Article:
Lying to the police about being kidnapped could see you spend 20 years in jail

But what consequences could people face for lying about crimes in a country where violence is a common occurrence?


JOHANNESBURG - A 28-year-old Gauteng woman faces charges of perjury, defeating the ends of justice and fraud after she fabricated a hijacking and kidnapping case with the police.

The woman posted updates about being hijacked on social on Wednesday night, sending a multi-disciplinary search party set up by Gauteng police on a wild goose chase.

Social media users were in a panic as the woman was updating on her ordeal allegedly from the boot of her car.

She said she was hijacked and kidnapped by unknown men in Randfontein, and had been taken to an unknown location. In one of her posts, the woman also said that she heard the men fighting about “who will have sex with me”.

Concerbed users created a hashtag (#FindSimphiweManzini) to help locate her - a practice that is now commonplace on social media after reports upon reports of missing women, sometimes culminating in their deaths.

Police said a team of detectives and members from Crime Intelligence quickly established discrepancies in the woman's version of events, and it later emerged that she lied for reasons only known to her at this point.

There are quite a number of, we could say, 'interesting' situations of people faking hijackings and kidnappings before.

In February last year, a Durban businessperson was arrested after he had colluded with a police officer and his friend to stage a “hijacking” so he could claim from his insurance company.

The 47-year-old from Glenwood reportedly conspired with his mechanic friend and an officer from Newlands East Police Station to stage a hijacking, a car crash and gunshots at the R1 million Ford Mustang GT.

In 2019, a 21-year-old man from Mpumalanga found himself behind bars when he went to report his allegedly hijacked vehicle to the police, which the police later found out to be a ploy.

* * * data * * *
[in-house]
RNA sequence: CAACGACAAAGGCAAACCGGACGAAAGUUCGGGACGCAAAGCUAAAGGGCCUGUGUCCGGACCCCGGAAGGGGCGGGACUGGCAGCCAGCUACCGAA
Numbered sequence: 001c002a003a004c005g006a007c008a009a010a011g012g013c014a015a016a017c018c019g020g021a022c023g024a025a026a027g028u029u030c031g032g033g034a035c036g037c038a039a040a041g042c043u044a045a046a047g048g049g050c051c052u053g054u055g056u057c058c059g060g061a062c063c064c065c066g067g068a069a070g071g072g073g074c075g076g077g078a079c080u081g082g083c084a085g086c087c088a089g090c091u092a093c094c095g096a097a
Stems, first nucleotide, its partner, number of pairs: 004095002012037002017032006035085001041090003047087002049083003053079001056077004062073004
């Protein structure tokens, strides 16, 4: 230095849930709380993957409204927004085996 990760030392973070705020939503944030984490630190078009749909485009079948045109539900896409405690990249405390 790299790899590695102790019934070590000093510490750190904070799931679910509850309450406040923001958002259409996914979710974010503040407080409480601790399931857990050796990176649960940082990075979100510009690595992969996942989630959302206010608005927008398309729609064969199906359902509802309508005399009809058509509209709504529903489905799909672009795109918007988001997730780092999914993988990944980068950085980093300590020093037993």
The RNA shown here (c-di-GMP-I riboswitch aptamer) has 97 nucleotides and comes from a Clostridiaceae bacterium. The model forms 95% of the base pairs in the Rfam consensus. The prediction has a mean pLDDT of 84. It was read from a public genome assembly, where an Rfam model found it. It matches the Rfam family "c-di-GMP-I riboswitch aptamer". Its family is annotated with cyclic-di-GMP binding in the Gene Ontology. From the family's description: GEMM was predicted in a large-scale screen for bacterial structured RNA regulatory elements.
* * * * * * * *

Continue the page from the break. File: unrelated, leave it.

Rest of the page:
But what consequences could people face for lying about crimes in a country where violence is a common occurrence?

The consequences, while not clear, could be very serious, according to the police’s Vish Naidoo.

“Let’s say, someone disappears for a long time and makes it seem like they were hijacked and they don’t give an affidavit. If that person is found, and the person has lied, there is no real criminal case we can bring against the person. But we can claim for all the expenses incurred by the security forces that we have used to try and find that person.”

According to Naidoo, while these instances might not be a common practice the police are aware of, there isn’t data available to show how many people lie about being kidnapped.

“There is no case where you would get someone who misled the authorities; it falls under perjury, fraud, or defeating the ends of justice.


According to numerous psychologists that Eyewitness News reached out to, it would be very difficult to ascertain why people would lie about being kidnapped as this would require them to study the individuals in question to understand if there were any underlying psychological issues at hand.


The short answer is YES - but according to Naidoo, the consequences for being found guilty of perjury fraud and/or defeating the ends of justice vary from a fine to up to 20 years behind bars.

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